In the latter half of the Summer of 2000, Dec was just a little over one, and I - just having experienced my birthday - was 33. Things were going downhill (personally) at work, and I didn't care to make it stop. I let it roll and tested my flexibility in how far I could allow myself to bend over. [OMG, I'm ROTFLMFAO]
So, this is what happened after the smooth, egomaniacal, falsely modest, sexist front-for-a-man became my arch nemesist. [a word now from my ego] I took a lesser position in the company doing what I enjoyed doing: meeting and cooperating with technical teams from [blah blah blah yawn] companies that had really massive, cutting edge technology that could add to our own Answer Engine. [double-long yawn] It pacified me, or rather my ego, for a couple of months, until I realized I needed to leave. My time there had come and gone, and I wanted to be obsolete.
I tell people nowadays that I looked at the deepest part - or so I thought because it was deeper than I had ever dared go before- of my core belief and felt something was wrong. All of a sudden I recalled the signs that I had recorded, but not analyzed. They had passed me by because I was so focused on doing as much as I could to maintain my self-worth in that company. Just to maintain. And yet, I missed my baby. Both of them. Mike and I worked together, but the most we could hope for was going out together for a dinner with a client or our closer colleagues. I could feel my window of being the mom and person I wanted to be... just slipping away.
And so, I pulled away from the part of my self that wanted to be near the top of the heap with accolades and small pieces of glory here and there - you know, the kind that doesn't matter in ten or twenty years because your kids are all messed up from not having enough experiential bonding, truthful communication and unconditional love. I did not want to be what I set out to be. It wasn't worth becoming like them. Clawing, manipulating, politicizing, criticizing... all to make themselves appear better than the others. To separate themselves from the rest. To deceitfully control others by knowing their nature and exploiting it to their advantage. It's a wicked game. I wasn't cut out to play it.
I needed to leave. And I needed to leave my ego behind. I say this now because it wasn't so then. But we work our own magic in our lives. We call them angels, inspiration, voices in our heads - our conscience. I decided to clean up and get out. So, I took my sick days and my insurance plan and went to see a shrink - because I had to according to the HR policy... actually see someone who would validate that I needed these sicks days. It was the best use of the system that I had grown to despise.
It happened the first time I walked in and sat down. This gentle, modest, slightly older lady basically sat there, asked a couple of questions and I was off. I couldn't shut the hell up. At first I was wary, and was only going to these sessions in order to get my time off - which I justified as compensation for mental cruelty, of course inflicted upon myself. But all of a sudden, it was like the first time that Holly and I just sat down and let it all out. Mindblowing stuff happens when you can sit down with someone you trust who wouldn't harm you for anything.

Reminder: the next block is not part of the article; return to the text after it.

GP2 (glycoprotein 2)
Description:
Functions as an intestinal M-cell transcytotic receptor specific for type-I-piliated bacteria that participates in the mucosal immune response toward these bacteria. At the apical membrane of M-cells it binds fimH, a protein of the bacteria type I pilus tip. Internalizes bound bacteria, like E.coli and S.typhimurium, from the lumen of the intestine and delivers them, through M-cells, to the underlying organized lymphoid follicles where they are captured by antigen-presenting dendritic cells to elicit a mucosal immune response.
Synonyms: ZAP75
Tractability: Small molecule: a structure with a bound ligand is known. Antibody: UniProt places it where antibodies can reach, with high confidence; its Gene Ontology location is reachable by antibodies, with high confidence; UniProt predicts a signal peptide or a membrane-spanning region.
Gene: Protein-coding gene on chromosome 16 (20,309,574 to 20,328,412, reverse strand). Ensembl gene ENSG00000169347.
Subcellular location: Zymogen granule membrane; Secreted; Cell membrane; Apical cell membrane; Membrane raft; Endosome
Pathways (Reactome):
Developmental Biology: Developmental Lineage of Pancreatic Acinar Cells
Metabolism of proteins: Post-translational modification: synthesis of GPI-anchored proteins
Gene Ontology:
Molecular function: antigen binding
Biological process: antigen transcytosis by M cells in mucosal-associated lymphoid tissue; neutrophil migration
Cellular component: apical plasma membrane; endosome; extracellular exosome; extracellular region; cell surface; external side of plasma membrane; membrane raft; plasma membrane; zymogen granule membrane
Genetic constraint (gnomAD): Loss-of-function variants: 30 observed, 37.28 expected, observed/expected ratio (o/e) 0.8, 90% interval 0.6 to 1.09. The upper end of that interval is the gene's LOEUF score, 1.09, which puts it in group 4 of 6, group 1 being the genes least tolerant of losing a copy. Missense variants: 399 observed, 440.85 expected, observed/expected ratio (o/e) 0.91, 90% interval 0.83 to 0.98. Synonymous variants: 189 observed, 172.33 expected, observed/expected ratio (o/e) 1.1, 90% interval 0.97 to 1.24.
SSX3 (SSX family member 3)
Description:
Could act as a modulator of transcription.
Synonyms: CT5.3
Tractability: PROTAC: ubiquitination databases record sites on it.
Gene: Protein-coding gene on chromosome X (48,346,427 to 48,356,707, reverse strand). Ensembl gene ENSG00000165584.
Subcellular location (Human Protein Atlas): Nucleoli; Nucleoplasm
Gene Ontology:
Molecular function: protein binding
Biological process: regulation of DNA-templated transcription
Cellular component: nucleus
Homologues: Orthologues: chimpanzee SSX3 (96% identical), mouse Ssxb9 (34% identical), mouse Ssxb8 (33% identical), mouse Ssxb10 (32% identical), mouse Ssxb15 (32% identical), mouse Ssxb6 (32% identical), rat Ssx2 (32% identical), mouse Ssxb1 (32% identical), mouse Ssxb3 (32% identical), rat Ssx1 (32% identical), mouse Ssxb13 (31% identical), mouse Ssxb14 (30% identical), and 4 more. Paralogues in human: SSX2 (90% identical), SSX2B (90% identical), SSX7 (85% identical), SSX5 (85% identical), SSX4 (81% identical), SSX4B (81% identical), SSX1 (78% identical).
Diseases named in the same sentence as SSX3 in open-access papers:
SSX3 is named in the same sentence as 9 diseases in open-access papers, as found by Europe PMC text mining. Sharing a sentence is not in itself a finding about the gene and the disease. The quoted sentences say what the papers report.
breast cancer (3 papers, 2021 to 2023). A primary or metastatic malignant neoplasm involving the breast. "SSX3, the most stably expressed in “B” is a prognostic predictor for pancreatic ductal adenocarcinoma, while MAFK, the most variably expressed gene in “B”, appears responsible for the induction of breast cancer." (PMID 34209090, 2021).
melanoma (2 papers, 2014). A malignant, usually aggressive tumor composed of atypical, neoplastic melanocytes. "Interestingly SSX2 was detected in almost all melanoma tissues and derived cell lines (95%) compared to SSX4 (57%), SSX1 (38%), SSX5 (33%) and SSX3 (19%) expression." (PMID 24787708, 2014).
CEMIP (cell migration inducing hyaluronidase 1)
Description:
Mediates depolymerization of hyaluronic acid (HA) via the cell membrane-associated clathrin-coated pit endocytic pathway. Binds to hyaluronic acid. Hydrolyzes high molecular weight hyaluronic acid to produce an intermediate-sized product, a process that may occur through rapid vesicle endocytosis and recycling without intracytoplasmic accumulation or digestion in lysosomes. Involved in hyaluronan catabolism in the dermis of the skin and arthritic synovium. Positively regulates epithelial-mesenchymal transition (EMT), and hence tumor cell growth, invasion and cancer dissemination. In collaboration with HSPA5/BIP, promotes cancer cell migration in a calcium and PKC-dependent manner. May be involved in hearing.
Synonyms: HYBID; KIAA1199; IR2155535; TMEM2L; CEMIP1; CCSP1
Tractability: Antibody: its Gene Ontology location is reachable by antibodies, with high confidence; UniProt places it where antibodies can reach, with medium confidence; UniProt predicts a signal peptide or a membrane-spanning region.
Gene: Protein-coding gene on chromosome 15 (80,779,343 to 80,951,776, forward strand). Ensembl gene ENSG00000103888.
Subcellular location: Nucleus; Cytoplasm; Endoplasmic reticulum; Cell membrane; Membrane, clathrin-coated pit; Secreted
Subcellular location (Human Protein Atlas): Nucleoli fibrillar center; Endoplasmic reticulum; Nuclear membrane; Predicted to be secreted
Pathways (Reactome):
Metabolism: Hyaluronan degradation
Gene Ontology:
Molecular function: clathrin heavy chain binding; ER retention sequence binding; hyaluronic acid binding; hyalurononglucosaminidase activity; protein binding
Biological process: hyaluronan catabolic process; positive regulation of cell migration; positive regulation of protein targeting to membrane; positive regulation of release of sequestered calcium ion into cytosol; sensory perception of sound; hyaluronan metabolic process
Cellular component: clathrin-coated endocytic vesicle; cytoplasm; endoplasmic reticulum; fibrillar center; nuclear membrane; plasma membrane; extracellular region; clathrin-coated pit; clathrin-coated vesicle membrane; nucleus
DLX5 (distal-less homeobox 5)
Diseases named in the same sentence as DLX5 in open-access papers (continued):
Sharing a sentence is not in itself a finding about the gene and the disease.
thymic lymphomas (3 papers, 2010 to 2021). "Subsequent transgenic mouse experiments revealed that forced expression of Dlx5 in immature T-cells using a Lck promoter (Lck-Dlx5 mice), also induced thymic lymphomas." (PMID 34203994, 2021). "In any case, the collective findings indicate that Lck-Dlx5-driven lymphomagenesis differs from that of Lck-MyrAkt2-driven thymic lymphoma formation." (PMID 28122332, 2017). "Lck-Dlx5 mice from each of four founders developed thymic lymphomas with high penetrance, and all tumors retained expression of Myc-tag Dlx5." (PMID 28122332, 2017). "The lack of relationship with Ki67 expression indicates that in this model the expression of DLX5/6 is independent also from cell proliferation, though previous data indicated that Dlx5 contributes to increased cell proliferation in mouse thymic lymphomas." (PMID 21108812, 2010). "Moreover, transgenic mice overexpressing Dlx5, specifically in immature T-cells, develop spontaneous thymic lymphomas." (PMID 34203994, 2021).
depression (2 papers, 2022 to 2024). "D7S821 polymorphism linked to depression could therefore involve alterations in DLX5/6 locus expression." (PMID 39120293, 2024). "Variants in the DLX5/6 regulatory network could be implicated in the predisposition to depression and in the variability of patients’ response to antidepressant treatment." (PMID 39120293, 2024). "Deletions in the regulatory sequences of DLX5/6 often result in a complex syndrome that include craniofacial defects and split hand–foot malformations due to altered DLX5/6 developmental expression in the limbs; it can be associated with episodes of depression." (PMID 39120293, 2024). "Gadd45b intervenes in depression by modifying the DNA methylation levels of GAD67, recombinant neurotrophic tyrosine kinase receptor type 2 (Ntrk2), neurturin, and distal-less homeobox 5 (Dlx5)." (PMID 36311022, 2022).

And here she was... my temporary Holly. My Dear Abby, except that I figured it out myself and she just sat there listening while I ranted and raved about this giant asshole of a man who had usurped my position and turned me into this blubbering GIRL! Well - HE cheated! He didn't play fair! He lied!
Whoo! That was when it hit me.
Who cares? Seriously, when you know you are being played, you need to find out if you really want to play that game - for whatever reason. And it just hit me like a cold fish upside my head. I didn't want to be like that, and if that's how I had to be to be successful in this industry, I didn't want it. Suddenly and without warning... I knew who I was even more than ever before.
I told her something similar to: I liken these epiphanies to trying on a character and deciding if you like playing that character in this scene because others respond so well... or not. But what's odd is that when you realize it is only a character, your own cognition of that fact makes it heretofore UNREAL. I mentioned that I analyzed my thoughts and how I process them all the time, trying to cost-benefit everything in my head - "whether 'tis nobler in the mind to suffer the slings and arrows of outrageous fortune"... or not.
She looked at me, and I'll never forget what she said, "It's very rare for people to analyze how they think, but it's a very good thing to do." At first, my ego was proud of my achievement bestowed upon me by this perfect stranger. And years later, I think about this and voila! I get it. I've always been conscious. I've just chosen to not acknowledge it.
It's much easier over this past decade to "let things go". Sure we worked hard for the things we thought mattered. There's not one damned thing wrong with that. It's what matters at the time. Except when you miss out on the more splendid, interpersonal things that totally blow away what others perceive you to be, or more to the point - how you want to control their perception of you.
Look at what we do. How often do we behave differently for different people, our separate audiences? How often do we keep our "worlds" apart because we can't be multiple characters in a mixed crowd? How often do we truly wear the real person on the outside for everyone to see?
How often to we think about how we think we control the world around us?
Me noob, you no noob.
8 years ago